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The Little Girl Who Lived Down the Lane (Play) Paperback – October 1, 1997


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Product Details

  • Paperback: 72 pages
  • Publisher: Dramatists Play Service, Inc. (October 1, 1997)
  • Language: English
  • ISBN-10: 0822215713
  • ISBN-13: 978-0822215714
  • Product Dimensions: 5.2 x 7.8 inches
  • Shipping Weight: 1.6 ounces (View shipping rates and policies)
  • Average Customer Review: 4.6 out of 5 stars  See all reviews (38 customer reviews)
  • Amazon Best Sellers Rank: #502,829 in Books (See Top 100 in Books)

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Customer Reviews

4.6 out of 5 stars
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The narrative shifts between several characters.
Invictus_Nth
Great eerie, suspenseful, mystery book that kept me on the edge of my seat.
Jesse
I read this book after having seen the movie and I loved it!
Heather Cuoio

Most Helpful Customer Reviews

28 of 28 people found the following review helpful By Chadwick H. Saxelid on August 1, 2001
Format: Hardcover
Although the film adaptation is fine (Jodie Foster was perfect for the part) it does not come close to the haunting power of this chilling novel. Thirteen year old Rynn lives at the end of the lane with her recluse father, or does she? Mrs. Hallet, her landlord, is getting suspicious of Rynn and her lifestyle just as her child molesting son (who is far older and creepier in the novel than in the film) is begins harrassing the little girl as well. Complicating matters further is Rynn's growing attraction to the equally curious Sheriff's son Mario.
Laird Koenig masterfully weaves these plot threads togehter into an icy spider web that Rynn may or may not get herself free of. Watching it all come together (and apart) creates one of the truly great cult classic novels of the seventies. Required reading for psychological thriller fans and those with a taste for gothic imagery. Highly recommended.
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16 of 16 people found the following review helpful By Eric Geilker on August 15, 1997
Format: Hardcover
Yes, Jodie Foster starred in the 1976 movie. But the book by Laird Koenig is really worth a look.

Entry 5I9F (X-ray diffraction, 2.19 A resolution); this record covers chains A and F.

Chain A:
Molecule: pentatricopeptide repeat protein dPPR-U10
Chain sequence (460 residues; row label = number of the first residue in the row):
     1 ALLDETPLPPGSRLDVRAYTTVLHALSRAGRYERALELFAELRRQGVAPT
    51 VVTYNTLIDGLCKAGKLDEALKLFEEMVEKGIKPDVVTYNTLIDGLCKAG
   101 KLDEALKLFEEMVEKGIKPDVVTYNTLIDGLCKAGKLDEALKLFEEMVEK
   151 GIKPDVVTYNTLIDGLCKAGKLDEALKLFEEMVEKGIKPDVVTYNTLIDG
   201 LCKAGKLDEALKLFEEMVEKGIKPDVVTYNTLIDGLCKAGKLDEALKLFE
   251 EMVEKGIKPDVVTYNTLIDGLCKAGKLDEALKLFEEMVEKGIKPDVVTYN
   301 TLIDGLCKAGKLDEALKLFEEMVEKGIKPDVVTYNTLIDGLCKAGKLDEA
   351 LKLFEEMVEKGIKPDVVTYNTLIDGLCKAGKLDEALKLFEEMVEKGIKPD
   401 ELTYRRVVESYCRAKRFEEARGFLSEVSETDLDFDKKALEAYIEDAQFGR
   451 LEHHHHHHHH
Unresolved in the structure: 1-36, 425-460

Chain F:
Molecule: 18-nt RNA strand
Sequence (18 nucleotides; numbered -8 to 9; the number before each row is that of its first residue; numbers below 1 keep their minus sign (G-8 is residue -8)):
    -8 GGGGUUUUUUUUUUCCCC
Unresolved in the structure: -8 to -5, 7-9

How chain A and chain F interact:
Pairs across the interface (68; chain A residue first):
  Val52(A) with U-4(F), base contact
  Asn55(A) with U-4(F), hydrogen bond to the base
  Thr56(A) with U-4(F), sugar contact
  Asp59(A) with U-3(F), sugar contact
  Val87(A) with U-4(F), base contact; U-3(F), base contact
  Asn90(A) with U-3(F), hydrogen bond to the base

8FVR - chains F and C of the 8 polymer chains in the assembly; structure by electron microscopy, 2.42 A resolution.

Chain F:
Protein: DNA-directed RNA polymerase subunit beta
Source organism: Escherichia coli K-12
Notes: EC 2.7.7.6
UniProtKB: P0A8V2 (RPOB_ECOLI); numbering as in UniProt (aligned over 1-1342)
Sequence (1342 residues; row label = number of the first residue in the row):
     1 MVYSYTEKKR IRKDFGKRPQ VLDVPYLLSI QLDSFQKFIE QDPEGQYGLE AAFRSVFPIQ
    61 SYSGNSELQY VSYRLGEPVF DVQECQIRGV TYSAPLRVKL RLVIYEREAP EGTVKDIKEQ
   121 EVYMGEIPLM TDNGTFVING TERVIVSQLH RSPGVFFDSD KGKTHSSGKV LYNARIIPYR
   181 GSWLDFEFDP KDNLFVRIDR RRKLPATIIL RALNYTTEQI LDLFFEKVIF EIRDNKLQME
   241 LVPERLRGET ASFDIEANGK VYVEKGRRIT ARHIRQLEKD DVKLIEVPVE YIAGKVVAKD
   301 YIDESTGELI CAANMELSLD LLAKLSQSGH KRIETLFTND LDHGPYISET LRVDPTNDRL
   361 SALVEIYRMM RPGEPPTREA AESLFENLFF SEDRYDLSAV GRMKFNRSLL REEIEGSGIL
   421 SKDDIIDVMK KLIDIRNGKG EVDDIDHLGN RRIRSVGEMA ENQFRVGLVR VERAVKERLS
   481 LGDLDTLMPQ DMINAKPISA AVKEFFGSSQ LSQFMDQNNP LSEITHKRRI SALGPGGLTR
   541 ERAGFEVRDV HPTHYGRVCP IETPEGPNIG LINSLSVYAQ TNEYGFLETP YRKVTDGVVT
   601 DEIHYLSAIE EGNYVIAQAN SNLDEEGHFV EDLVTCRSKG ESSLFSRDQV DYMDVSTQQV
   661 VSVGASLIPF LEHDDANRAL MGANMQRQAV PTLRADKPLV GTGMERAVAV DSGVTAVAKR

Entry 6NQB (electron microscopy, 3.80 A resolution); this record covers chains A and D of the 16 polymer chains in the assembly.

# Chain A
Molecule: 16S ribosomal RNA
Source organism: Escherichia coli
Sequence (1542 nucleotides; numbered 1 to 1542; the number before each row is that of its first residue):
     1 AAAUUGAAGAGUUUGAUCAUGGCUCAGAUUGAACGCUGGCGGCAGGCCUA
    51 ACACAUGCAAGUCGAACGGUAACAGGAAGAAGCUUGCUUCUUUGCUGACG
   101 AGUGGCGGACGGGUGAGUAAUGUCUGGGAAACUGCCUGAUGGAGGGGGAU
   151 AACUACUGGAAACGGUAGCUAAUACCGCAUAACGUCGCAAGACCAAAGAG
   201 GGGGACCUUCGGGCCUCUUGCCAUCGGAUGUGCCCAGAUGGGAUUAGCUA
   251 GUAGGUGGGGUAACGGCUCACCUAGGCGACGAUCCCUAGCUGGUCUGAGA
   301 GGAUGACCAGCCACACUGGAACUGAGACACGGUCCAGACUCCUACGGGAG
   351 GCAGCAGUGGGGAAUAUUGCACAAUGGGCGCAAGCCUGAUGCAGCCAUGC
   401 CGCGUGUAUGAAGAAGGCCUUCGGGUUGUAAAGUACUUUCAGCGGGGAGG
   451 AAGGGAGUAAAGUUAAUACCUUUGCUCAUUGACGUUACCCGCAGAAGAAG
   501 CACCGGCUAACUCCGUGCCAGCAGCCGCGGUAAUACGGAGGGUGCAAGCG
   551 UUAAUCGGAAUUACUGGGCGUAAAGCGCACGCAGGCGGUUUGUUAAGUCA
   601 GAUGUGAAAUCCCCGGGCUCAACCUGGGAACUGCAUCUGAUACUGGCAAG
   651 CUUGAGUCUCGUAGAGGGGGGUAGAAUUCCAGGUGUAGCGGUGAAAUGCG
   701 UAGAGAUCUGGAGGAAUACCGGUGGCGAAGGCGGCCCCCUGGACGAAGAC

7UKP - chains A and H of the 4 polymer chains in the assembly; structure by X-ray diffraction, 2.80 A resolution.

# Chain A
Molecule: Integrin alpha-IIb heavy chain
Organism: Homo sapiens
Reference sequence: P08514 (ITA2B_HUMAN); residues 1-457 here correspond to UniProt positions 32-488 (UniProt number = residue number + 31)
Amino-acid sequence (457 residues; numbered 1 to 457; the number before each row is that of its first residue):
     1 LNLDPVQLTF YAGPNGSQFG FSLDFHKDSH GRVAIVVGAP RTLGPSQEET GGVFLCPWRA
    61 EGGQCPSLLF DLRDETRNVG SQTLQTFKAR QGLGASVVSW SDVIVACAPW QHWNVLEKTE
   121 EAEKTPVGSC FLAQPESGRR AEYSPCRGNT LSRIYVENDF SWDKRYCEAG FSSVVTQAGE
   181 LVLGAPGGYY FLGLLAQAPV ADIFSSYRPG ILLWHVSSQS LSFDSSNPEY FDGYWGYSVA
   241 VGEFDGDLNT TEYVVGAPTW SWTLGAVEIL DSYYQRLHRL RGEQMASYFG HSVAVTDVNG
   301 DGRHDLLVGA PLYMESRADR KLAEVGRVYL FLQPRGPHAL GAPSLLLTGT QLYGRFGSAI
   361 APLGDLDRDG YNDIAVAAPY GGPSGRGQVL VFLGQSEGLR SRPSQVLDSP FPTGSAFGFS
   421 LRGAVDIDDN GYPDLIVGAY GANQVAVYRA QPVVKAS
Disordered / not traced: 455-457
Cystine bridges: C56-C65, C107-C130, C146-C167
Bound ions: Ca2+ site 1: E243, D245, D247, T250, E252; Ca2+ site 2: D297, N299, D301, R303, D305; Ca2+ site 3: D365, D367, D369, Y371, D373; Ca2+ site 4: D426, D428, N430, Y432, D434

Rynn, 13-year-old daughter of an english poet, is instructed by her departing father to SURVIVE. That shouldn't be hard on a civilized New England island very like Nantucket, especially if you have a three-year lease paid in full and a semi-inexhaustable supply of cash in a safe deposit box...should it?
Frank Hallet, a filthy rich blue-blooded pedophile doesn't help Rynn's chances. Neither do a couple of bodies under a trap door in the parlor.
But believe me, you will cheer for the witty Rynn as you turn each page of this efficiently crafted little page-turner.
The writing is spot-on, and the ending is so wonderfully surprising and subtle as to invoke thoughts of Henry James and The Turn of the Screw.
Read it by the fire, in one sitting, preferably on a rainy October evening. I bought my copy (a fine, well-preserved, pretty little black hardback) for 25 cents at a book sale. Even if Amazon can't match that deal, the book is pure enjoyment.
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7 of 7 people found the following review helpful By Jane Rhynn on May 29, 2006
Format: Unknown Binding
I saw the movie when I was 15 on some cable channel back in the 90s and saw who I wanted to be in the character of Rynn (the "rhynn" in my email addy is in honor of her). Because of the movie, I found the book and also discovered Emily Dickinson. The movie, one of my favorites, is outdone by the book (which I've read several times).